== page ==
- “It has given me a clearer understanding of the fact that it was a world war rather than just the British vs. Germany” – exhibition visitor.
- Continue reading The Indian Army in the First World War: an Oxfordshire & Buckinghamshire perspective
In this blog post, Dr Marcus Morris looks at his project exploring the impact of the Great War on children and young people.
Professor Maggie Andrews brings us our latest blog post, discussing her thoughts from the recent AHRC funded Voices of Women Conference.
Matt Shinn looks at an extraordinary story of philanthropy and humanity that is being uncovered by Voices of War and Peace, one of the AHRC Engagement Centres, in partnership with the YMCA.
‘The average Joe probably just thinks of the song by the Village People,’ says Michael Snape, Reader in Religion, War and Society at the University of Birmingham. Few of us now would associate the YMCA with the First World War, or know that the organisation was involved at the time in one of the greatest philanthropic endeavours ever undertaken in British society.
The support that the YMCA gave to soldiers in the Great War was material, educational and spiritual. It covered everything from providing recreational huts and tents when young men began their training, to supplying pastoral care, writing materials and cups of tea at hundreds of centres, many very close to (and sometimes on) the front line (the YMCA centre at Ypres, for example, was in a dug-out that frequently came under shell fire). The YMCA was one of several organisations that gave soldiers a small reminder of the civilian world, even in a front-line trench.
The YMCA was one of several organisations that gave soldiers a small reminder of the civilian world, even in a front-line trench
Then there was what Michael Snape calls the ‘amazingly touching’ service that the YMCA provided, of taking family members to hospitals in France, to say farewell to soldiers who were dying and who could not be moved. ‘I had a great uncle who was fatally wounded at Messines,’ he says. ‘My great grandfather received the news, and was asked to travel to be with him in his last hours. I puzzled over that for years – how was it possible for a working-class man to get over to France in 1917? The answer was that the YMCA had made it possible.’
The YMCA’s work in the Great War was a huge logistical undertaking. And given its range, cost, and the number of people involved, says Michael Snape, ‘the fact that it’s now so little known shows just how much of the legacy of the First World War has been forgotten.’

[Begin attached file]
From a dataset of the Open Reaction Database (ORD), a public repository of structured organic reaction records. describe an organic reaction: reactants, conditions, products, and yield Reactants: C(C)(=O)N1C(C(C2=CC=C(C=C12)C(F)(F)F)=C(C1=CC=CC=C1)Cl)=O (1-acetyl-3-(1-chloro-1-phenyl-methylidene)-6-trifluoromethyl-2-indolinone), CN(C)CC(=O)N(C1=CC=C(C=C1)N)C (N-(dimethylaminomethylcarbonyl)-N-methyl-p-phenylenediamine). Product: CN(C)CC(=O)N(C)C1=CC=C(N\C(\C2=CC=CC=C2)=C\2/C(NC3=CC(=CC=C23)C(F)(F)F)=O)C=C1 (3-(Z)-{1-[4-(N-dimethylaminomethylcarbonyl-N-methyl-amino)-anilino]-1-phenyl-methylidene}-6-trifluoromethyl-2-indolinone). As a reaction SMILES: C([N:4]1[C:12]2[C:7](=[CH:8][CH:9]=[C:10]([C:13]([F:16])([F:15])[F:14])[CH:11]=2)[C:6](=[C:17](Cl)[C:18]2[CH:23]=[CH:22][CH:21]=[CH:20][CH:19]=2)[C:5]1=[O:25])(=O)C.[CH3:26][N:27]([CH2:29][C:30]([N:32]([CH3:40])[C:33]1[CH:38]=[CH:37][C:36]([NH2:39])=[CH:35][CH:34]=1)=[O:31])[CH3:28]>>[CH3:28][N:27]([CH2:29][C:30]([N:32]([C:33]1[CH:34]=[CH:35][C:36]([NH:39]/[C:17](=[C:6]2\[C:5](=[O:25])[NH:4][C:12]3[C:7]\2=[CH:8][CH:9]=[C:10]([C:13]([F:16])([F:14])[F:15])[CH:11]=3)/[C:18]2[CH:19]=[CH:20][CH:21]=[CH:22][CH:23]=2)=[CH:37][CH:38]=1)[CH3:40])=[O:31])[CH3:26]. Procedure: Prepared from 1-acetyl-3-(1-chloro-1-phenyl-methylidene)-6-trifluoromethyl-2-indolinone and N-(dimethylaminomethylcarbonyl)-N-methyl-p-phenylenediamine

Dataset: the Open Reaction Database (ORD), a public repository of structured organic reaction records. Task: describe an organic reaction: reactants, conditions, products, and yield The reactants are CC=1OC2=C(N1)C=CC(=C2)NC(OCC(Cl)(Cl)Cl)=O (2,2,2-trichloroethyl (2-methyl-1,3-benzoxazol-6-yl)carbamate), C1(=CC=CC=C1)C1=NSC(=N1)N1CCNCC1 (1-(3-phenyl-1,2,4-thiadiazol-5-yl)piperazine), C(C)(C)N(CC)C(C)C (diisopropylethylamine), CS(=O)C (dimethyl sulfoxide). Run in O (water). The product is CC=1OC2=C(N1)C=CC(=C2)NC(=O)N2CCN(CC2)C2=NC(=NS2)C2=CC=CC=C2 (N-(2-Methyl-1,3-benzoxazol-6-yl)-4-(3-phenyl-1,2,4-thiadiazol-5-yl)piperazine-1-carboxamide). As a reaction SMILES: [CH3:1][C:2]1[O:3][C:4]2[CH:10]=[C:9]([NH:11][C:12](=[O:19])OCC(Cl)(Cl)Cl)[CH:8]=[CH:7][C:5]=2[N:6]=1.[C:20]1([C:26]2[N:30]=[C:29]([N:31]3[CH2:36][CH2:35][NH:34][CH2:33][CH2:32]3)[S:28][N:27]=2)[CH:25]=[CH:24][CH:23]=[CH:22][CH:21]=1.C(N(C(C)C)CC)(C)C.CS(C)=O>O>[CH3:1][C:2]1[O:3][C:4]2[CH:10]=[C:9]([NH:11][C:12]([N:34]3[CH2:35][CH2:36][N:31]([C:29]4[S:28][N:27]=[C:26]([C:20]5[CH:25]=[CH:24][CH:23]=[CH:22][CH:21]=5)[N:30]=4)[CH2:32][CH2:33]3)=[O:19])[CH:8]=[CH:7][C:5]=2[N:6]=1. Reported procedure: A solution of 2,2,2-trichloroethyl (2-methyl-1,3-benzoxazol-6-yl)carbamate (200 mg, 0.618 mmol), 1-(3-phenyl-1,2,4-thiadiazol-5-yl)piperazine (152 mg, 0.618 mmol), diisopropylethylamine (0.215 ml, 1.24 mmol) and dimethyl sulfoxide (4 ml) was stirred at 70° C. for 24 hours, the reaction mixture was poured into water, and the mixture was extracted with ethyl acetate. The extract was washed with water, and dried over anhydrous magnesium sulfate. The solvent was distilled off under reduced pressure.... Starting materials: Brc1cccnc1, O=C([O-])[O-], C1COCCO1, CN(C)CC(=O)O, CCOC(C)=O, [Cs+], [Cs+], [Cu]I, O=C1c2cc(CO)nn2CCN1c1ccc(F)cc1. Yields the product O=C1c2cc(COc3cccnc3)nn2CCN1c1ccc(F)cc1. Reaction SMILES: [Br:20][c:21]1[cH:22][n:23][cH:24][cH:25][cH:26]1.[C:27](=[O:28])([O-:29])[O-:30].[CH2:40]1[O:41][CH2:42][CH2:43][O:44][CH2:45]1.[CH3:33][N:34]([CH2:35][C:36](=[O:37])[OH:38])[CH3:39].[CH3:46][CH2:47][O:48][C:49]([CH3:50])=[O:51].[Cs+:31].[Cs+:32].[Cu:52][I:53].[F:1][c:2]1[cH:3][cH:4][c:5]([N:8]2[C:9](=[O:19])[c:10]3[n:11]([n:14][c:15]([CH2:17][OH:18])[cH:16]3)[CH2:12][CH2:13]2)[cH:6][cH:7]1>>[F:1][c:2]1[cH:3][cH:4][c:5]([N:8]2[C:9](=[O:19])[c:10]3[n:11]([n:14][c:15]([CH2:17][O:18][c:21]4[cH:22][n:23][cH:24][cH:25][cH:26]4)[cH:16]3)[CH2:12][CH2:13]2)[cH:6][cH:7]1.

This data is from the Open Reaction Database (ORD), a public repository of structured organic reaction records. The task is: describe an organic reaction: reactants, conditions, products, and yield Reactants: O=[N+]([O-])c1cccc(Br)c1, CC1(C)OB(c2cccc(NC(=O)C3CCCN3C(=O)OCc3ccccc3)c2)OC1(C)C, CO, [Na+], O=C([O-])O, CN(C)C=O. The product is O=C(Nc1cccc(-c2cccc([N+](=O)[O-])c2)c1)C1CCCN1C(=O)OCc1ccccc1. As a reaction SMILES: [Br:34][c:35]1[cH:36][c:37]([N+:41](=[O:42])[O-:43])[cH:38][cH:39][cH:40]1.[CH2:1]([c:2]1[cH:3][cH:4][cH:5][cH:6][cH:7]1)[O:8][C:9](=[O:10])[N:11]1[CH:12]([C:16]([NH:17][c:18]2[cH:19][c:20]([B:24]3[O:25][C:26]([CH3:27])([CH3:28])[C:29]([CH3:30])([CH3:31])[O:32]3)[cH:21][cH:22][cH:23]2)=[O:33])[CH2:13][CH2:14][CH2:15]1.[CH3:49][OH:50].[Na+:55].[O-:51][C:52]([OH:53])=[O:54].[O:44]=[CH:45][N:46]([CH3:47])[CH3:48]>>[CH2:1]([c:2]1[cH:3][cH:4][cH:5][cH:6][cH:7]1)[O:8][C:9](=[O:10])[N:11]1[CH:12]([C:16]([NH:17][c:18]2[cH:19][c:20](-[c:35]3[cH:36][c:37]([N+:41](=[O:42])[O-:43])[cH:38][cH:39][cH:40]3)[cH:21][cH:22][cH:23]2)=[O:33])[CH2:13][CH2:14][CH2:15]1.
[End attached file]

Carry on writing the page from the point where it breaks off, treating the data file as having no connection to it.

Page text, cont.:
The project that is bringing this forgotten history to light has been supported by the Voices of War and Peace Engagement Centre, based at the University of Birmingham but involving other universities and a wide range of organisations (see inset box – to follow). Like other projects supported by the Engagement Centre, it shows how much the role of religion in society has changed in a hundred years, and how important the work of faith-based agencies was at the time of the First World War.
The YMCA’s work in the conflict was entirely independent of government: it was carried out by volunteers, and supported by donations totalling £2.5 million over the course of the war – a huge amount at the time. ‘The latitude the YMCA was given shows how much Britain was a liberal Christian society, and the care that it took of its soldiers,’ says Michael Snape. ‘It’s in marked contrast to some of the black legends of the Great War, with their clichés of every 16-year-old being tied to a stake and shot for cowardice. The elbow room given to philanthropic organisations shows the real attitude of the army and of the state, and the extent to which British soldiers were looked after. The French and the Germans didn’t have anything like it.’
The YMCA’s work was carried out by volunteers, and supported by donations totalling £2.5 million over the course of the war – a huge amount at the time
There is a fundamental contrast, in other words, between the work of the YMCA in the trenches, and the image of the army as a callous machine. ‘I’m not trying to bang the drum for the generals, but key figures in the military top brass, including Field Marshal Haig, were important in promoting the YMCA’s work: Haig’s wife even worked for the YMCA in London.’
It was natural that Voices of War and Peace should be involved in this project: the YMCA’s main archive is in the Cadbury Research Library at Birmingham University. As Michael Snape says, it is an ‘absolutely astonishing treasure trove of photographs and manuscripts. And this is a very important story to tell. But one of the problems has been that the YMCA is an activist organisation: it tends to be busy with what it’s doing in the present, rather than thinking about the past.’
The YMCA Goes to War project has involved running day schools, to teach people who are interested in the conflict about this neglected aspect of it. It also involves encouraging local YMCA branches to work with the organisation’s archives, and make use of them. Bradford YMCA, for example, has created a display to catch the attention of passers-by, and show them something of the work that the YMCA did during the Great War – a deliberate echo of the kinds of awareness-raising that the YMCA went in for during the conflict, including the creation of mock dug-outs, to demonstrate the conditions that the soldiers were fighting in. ‘We’re telling YMCA people themselves about their history,’ says Michael Snape, ‘and enabling them to engage with the public in a very direct way, taking stuff out onto the streets.’
An international effort